Rani Mukerji is an Indian actress. Through her Bollywood career, she has one of the most high-profile celebrities in India, winning several awards. Her film roles have been cited as a significant departure from the portrayal of women in Bollywood. Although Mukerji was born into the Mukherjee-Samarth family, in which her parents and relatives were members of the Indian film industry and she began a full-time career in film and gained recognition for a supporting role in the romance Kuch Kuch Hota Hai. After this initial success in her career, Mukerjis films fared poorly at the box office for the three years. Her career prospects improved when Yash Raj Films cast her as the star of the drama Saathiya, by 2004, Mukerji had established herself as a leading actress of Bollywood with roles in the romantic comedy Hum Tum and the dramas Yuva and Veer-Zaara. She achieved further success for portraying a deaf and mute woman in the acclaimed drama Black, Mukerji collaborated with Yash Raj Films on several unsuccessful films which led critics to criticise her for choosing poor roles and pairing with the same set of actors.
In addition to acting in films, Mukerji is involved with humanitarian causes and is vocal about issues faced by women and children. She has participated in tours and stage shows, and featured as a talent judge for the 2009 reality show Dance Premier League. Though she is reticent to discuss her life in public. She is married to filmmaker Aditya Chopra, with whom she has a daughter, Rani Mukerji was born in Mumbai on 21 March 1978. Her father, Ram Mukherjee, is a film director. Her mother, Krishna Mukherjee, is a playback singer. Her elder brother, Raja Mukherjee, is a film producer and her maternal aunt, Debashree Roy, is a Bengali film actress and her paternal cousin, Kajol, is a Hindi film actress and her contemporary. Another paternal cousin, Ayan Mukerji, is a scriptwriter and film director, despite her parents and most of her relatives being members of the Indian film industry, Mukerji was uninterested in pursuing a career in film. She said, There were already too many actresses at home, Mukerji received her education at Maneckji Cooper High School in Juhu and graduated with a degree in Home Science from SNDT Womens University.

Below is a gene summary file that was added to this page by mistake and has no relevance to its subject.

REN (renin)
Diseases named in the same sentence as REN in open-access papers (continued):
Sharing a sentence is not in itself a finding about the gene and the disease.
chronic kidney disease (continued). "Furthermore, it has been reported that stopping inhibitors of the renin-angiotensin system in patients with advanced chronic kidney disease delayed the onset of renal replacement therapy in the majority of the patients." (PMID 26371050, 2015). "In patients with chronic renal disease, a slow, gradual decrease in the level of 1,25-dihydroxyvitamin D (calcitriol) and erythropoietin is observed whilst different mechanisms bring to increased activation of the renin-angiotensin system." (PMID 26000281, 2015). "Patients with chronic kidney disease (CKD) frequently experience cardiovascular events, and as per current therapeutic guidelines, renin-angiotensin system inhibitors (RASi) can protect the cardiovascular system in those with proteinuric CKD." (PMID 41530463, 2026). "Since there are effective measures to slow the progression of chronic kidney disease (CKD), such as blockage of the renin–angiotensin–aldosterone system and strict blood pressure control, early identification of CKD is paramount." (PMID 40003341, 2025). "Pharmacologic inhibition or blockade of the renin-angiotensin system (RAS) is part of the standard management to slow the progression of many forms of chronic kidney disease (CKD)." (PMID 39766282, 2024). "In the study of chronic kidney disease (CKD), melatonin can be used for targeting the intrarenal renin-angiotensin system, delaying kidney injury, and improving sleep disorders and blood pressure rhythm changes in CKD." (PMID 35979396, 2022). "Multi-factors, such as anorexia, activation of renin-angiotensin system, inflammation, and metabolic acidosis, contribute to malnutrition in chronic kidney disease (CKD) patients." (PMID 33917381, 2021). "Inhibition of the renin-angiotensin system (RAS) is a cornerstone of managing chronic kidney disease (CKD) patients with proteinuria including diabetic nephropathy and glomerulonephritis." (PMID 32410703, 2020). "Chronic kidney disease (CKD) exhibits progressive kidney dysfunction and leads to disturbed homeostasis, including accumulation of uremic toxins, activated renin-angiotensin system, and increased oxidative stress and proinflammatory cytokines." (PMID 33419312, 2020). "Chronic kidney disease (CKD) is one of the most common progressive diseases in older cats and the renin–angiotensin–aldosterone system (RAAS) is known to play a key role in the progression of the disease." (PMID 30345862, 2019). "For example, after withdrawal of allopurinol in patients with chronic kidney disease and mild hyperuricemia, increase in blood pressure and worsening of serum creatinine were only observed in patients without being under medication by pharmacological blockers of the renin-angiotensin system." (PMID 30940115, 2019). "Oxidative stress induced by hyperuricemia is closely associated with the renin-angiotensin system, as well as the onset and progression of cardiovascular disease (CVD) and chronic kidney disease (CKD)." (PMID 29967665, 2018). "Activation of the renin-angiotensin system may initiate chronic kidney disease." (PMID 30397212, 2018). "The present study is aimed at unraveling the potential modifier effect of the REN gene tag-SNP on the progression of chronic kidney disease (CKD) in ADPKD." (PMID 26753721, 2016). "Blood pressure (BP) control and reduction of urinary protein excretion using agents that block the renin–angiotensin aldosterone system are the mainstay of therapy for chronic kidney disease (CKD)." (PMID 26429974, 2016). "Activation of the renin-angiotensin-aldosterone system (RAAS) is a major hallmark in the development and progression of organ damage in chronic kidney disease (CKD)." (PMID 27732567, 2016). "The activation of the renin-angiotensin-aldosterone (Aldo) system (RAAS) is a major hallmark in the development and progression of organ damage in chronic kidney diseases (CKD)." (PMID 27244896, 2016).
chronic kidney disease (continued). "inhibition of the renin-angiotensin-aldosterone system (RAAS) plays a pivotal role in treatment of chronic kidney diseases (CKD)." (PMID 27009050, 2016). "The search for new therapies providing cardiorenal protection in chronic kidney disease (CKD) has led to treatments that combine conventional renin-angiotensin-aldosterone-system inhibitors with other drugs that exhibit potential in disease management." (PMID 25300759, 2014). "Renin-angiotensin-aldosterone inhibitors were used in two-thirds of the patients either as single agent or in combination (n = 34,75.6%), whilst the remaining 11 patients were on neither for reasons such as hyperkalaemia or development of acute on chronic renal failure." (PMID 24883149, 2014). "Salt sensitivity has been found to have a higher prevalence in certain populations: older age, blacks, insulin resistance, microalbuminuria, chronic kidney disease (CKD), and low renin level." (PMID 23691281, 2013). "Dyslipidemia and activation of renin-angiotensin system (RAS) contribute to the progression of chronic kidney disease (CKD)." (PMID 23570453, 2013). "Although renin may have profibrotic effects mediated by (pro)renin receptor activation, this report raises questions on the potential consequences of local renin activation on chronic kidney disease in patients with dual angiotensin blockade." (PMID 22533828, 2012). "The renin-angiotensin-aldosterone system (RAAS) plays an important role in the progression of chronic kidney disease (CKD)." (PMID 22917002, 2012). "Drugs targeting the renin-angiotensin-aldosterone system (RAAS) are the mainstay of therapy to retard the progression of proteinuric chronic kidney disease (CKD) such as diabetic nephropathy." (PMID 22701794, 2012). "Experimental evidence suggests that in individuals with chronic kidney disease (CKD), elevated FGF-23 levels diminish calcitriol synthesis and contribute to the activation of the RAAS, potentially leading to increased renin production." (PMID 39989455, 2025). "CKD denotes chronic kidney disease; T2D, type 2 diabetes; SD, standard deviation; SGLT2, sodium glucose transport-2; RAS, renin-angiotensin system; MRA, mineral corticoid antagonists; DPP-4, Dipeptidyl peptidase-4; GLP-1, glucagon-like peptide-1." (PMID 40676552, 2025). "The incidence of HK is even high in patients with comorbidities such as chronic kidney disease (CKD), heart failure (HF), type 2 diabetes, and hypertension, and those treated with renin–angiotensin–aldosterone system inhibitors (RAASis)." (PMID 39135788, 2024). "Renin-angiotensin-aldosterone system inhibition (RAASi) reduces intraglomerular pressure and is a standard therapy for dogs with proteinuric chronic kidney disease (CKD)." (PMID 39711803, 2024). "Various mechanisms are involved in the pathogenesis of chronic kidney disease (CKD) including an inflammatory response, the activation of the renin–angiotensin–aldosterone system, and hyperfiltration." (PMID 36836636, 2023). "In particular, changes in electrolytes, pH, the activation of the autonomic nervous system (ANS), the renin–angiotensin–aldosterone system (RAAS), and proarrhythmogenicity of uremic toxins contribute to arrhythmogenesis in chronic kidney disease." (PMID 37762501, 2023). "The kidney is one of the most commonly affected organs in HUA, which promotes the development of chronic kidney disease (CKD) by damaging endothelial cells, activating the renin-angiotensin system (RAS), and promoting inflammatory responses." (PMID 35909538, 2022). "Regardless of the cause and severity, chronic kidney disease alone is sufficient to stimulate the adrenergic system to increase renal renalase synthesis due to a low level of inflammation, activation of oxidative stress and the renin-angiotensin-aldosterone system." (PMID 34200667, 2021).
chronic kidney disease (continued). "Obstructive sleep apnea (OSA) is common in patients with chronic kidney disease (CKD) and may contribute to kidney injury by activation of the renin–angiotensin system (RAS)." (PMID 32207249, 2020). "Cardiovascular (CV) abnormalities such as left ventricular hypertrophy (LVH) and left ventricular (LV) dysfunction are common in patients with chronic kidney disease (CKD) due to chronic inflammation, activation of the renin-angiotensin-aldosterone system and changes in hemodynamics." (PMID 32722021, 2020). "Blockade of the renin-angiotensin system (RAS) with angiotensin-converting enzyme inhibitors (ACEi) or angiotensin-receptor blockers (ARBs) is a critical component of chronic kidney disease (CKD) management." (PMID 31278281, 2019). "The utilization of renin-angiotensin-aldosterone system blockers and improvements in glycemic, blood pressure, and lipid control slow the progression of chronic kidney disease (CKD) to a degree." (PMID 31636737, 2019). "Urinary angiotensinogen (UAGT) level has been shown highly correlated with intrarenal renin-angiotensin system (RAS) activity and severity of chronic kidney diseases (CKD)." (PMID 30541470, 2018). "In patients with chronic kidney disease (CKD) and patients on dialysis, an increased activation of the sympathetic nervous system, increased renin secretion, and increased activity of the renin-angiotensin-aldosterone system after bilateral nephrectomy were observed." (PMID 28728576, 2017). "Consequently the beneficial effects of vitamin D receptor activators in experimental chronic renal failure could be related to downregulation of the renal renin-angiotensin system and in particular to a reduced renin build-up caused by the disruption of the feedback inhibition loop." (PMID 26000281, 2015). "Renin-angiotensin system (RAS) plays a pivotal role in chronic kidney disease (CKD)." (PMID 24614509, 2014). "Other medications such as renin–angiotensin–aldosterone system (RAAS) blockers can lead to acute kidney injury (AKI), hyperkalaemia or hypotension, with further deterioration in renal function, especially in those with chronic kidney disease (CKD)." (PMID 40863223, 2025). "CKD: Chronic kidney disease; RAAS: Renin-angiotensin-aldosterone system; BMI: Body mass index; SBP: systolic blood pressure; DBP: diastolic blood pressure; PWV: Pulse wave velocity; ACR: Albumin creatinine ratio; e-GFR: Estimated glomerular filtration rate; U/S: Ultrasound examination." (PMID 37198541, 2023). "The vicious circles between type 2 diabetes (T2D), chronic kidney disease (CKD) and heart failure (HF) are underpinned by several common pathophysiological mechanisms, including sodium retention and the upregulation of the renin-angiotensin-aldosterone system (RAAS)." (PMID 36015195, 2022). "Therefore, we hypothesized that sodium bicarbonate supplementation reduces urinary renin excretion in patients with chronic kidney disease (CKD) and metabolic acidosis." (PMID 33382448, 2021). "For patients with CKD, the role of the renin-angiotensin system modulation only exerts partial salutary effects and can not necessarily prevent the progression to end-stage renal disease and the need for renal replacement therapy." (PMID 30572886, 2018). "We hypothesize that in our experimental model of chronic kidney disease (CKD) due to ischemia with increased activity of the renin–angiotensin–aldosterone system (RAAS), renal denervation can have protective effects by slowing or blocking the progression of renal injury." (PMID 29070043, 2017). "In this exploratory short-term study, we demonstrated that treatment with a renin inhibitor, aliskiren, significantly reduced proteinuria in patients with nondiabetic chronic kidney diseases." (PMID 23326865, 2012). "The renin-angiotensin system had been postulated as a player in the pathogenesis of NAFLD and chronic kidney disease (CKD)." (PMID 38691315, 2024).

She is a trained Odissi dancer and began learning the dance form while in the tenth grade, as part of an annual tradition, the Mukherjee family celebrates the festival of Durga Puja in the suburban neighbourhood of Santacruz every year. Mukerji, a practising Hindu, takes part in the festivities with her entire family, in 1994, director Salim Khan approached her to play the lead female role in his directorial, Aa Gale Lag Jaa
Harriet Andersson is a Swedish actress, best known outside Sweden for being part of director Ingmar Bergmans stock company. She often played impulsive working class characters and quickly established a reputation on screen for her youthful and she disdains the use of makeup. Harriet Andersson began her career as a 15-year-old student at Calle Flygare stage school. She joined director Ingmar Bergman for several productions at Malmö stadsteater 1953-56. In a 2008 interview with Mick LaSalle of the San Francisco Chronicle, Andersson debunks a rumor that she was discovered by Bergman while working as an elevator operator, ha, thats a new one for me. I did operate an elevator, but that was when I was 14 1/2, I was discovered in 1949 in theater school. Before Monika, I had many small parts, most of them were a little like Monika. I looked like a bad girl, but I wasnt a bad girl, really. I was a nice little girl, until I found out what life was. Bergman wrote the role in Summer with Monika, specifically for Andersson.